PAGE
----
Kidney organogenesis is begun and maintained as a result of a series of regulatory molecules. WT1 is expressed in the metanephric blastema and probably plays a key role in podocyte differentiation [12], [30]. In the present study, no significant reduction in the expression of WT1 in the kidneys at birth was observed in either the F1 or F2 generation. Although the VitD- offspring in the present study did not show a reduction in WT1 expression, maternal vitamin D deficiency did alter the ratio of immature-to-mature glomeruli at birth by extending the period of glomerular maturation.

Maternal vitamin D deficiency may also have contributed to an increased number of glomeruli, thus producing smaller glomeruli than in animals fed SC. Indeed, the smaller glomeruli could explain the high BP observed among F1-VitD- offspring and the strong tendency toward high BP observed in the F2 generation. Previous research has documented a negative correlation between the number of glomeruli and BP levels in humans [31] and in rodents [27], [32].

This finding is consistent with the high renin and AT1r expressions observed in the present study. Activation of the RAS may play a significant role in the development of mechanisms that lead to kidney damage [33]. After kidney damage occurs, chronic renal disease progresses through a cycle that passes the damage from lost or damaged nephrons to healthy nephrons. Two hypotheses are currently proposed to explain the progression of chronic renal disease. The results of the present study are consistent with the “overload hypothesis”. This hypothesis suggests that structural and functional adaptations are associated with glomerular hypertension, hyperfiltration, and hypertrophy partially compensated for nephron losses [34].

Podocin provides the structural organization of the slit diaphragm and the regulation of filtration function and seems to be involved in the alteration of the glomerular basement membrane [35]. Nephrin is expressed late in the process of podocyte differentiation and is a locus for the formation of the slit diaphragm, foot process maintenance and physical integrity in vivo, but it is dispensable for cell survival and has little impact on gene regulation during glomerular development. Nephrin does not affect podocyte apoptosis and gene expression patterns [36].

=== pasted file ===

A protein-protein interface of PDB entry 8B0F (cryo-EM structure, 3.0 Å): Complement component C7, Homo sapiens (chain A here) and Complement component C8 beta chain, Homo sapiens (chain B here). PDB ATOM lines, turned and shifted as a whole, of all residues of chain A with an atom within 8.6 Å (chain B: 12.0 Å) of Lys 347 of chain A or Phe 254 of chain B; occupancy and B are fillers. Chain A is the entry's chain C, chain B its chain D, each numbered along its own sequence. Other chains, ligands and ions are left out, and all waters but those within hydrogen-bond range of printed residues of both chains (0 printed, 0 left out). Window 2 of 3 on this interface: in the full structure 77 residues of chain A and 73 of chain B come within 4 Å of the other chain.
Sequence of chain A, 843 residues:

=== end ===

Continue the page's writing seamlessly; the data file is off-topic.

In the present study, vitamin D restriction during nephrogenesis reduced podocin expression in the F1 generation from weaning until six months of age but not in the F2 generation. Such effects should be evaluated because podocin serves in the structural organization of the slit diaphragm and the regulation of its filtration function [35]. Although the mature animals did not show significant proteinuria, maternal vitamin D deficiency altered podocin expression in the F1 generation from weaning until six months of age, but not in the F2 generation.

The question of how developmental programming passes to subsequent generations deserves further attention. Intense maternal protein restriction, for example, leads to chronic diseases in adult life, affecting both the F1 and F2 generations [37], [38], and reaching even the F3 generation [39]. Part of the explanation seems to be decreased global methylation in these offspring [40].

The present study has certain limitations. The major aim of the study was to investigate glomerular development and renal structure at birth, 10 days and adulthood in mice born to mothers fed a diet restricted in vitamin D. Although, we examined other variables, such as body mass and 24 h urine, the present study was not designed to investigate renal functional and metabolic consequences but rather was designed to answer the question of whether there were structural, glomerular alterations or transgenerational effects. Further studies are necessary to clarify the impact of maternal vitamin D restriction on the renal function of offspring. Furthermore, the literature shows some relationship between vitamin D deficiency and adipose tissue development, and other studies should evaluate such effects, and the transgenerational effects.

In conclusion, the present findings provide insight into the relationship between maternal vitamin D deficiency and the occurrence of a greater number of glomeruli in offspring. Maternal vitamin D deficiency is accompanied by changes in the renal expression of podocin, renin and AT1 receptors, and it delays the maturity of the glomeruli, by extending nephrogenesis. These findings are more pronounced in F1 progeny, but F2 progeny are also affected.

Author Contributions

Analyzed the data: MBA. Wrote the paper: FAN TCC. Made the experiment design, supported the experiment, and revised the manuscript: CML. Made the experiments: FAN TCC. Helped with nutritional experiment and calculated the experimental diets: MBA.